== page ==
The new AVOD service, with 50 films, 60 hours of TV and 50 hours of music, is currently being installed across all of BA’s cabins. Jamie Cassidy says: “[Now] passengers can go and do what they want, when they want to do it.”

The food service has also been revamped. The Club Kitchen replaces the old Raid the Larder concept, allowing passengers to get up at any point in the flight to tuck into snacks and drinks. Hot snacks such as noodles will be introduced shortly.

French says: “Most customers were happy with the main meal, but wanted flexibility so there are some changes [on the main menu] like salad choices and afternoon tea. Some people like to choose how they use their time on board. By introducing Club Kitchen, and modifying [the galley] to a customer friendly area, they can help themselves and this offers more flexibility.”

A drawer for laptops helps to tackle the storage issue. It enables passengers to work right up until landing, without having to get up and stow them away in the overhead lockers.

With so much attention being focused on business class cabins, it is not really surprising that in the same week that BA unveiled its Club World cabin, it also announced some changes to first class, albeit “soft” changes. These include a turndown service for flights leaving after 7.30pm, slippers and “catch” of the day.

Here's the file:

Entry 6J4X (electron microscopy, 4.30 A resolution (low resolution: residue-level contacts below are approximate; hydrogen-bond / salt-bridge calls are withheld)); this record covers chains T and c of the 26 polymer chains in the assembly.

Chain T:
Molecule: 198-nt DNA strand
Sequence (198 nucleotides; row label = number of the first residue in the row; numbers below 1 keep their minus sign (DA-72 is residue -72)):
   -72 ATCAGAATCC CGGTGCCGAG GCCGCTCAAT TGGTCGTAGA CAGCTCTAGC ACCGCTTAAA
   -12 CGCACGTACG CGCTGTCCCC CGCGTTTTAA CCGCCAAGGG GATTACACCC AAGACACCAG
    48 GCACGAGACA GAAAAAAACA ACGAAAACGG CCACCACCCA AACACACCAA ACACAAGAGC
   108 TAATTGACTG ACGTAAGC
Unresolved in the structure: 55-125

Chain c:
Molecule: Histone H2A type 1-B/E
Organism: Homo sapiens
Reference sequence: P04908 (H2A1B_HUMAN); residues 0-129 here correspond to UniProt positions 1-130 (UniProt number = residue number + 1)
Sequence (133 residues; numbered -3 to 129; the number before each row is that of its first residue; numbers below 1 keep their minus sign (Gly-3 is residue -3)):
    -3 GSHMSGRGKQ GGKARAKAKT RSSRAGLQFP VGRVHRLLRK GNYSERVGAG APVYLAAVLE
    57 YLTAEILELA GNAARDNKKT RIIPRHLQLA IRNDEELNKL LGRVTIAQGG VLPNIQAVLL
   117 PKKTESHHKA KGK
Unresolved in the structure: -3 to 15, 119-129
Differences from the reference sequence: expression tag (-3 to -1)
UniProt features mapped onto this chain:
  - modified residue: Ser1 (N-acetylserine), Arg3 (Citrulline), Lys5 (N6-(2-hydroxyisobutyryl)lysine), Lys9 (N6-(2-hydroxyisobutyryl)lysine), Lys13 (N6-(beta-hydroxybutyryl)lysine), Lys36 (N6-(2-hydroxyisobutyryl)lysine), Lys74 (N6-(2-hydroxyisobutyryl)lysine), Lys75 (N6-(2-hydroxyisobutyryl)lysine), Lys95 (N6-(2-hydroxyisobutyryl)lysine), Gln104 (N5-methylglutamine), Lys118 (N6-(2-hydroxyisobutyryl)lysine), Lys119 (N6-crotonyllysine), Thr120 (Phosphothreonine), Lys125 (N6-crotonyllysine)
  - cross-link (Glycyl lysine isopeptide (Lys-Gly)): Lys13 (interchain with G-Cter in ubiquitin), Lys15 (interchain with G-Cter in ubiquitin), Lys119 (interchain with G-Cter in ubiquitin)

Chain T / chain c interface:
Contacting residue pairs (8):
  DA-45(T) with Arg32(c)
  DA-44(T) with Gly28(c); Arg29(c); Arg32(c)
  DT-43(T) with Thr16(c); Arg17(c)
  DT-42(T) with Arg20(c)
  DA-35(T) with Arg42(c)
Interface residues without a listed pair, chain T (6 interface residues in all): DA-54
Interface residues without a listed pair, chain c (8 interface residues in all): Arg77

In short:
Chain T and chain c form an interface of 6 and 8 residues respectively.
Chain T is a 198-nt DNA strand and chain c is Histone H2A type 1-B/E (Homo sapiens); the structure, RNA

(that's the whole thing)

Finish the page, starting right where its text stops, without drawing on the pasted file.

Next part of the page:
Stone says: “[First class] is not a second cousin, it’s a very very different market and we are still committed to it.”

Having just spent £100 million on its new design, how long will it be before BA is forced to revamp its business class cabin again in the face of competition? Singapore Airlines, for example, has just spent £168 million on upgrades to its fleet (which is smaller than BA’s) and its new flat bed in Raffles class will have memory stick ports, so passengers won’t have to fly with a laptop. But SIA won’t be offering its product on the London run until it receives its A380 Super Jumbos, so that does give BA a breathing space.

Stone says: “I am sure that in six years’ time [things will change]. We do have a drive to keep inventing and designing and listening to what will happen. We’ll probably have an email next week from a customer, making a suggestion [and that’s] where we start again.”

Felicity Cousins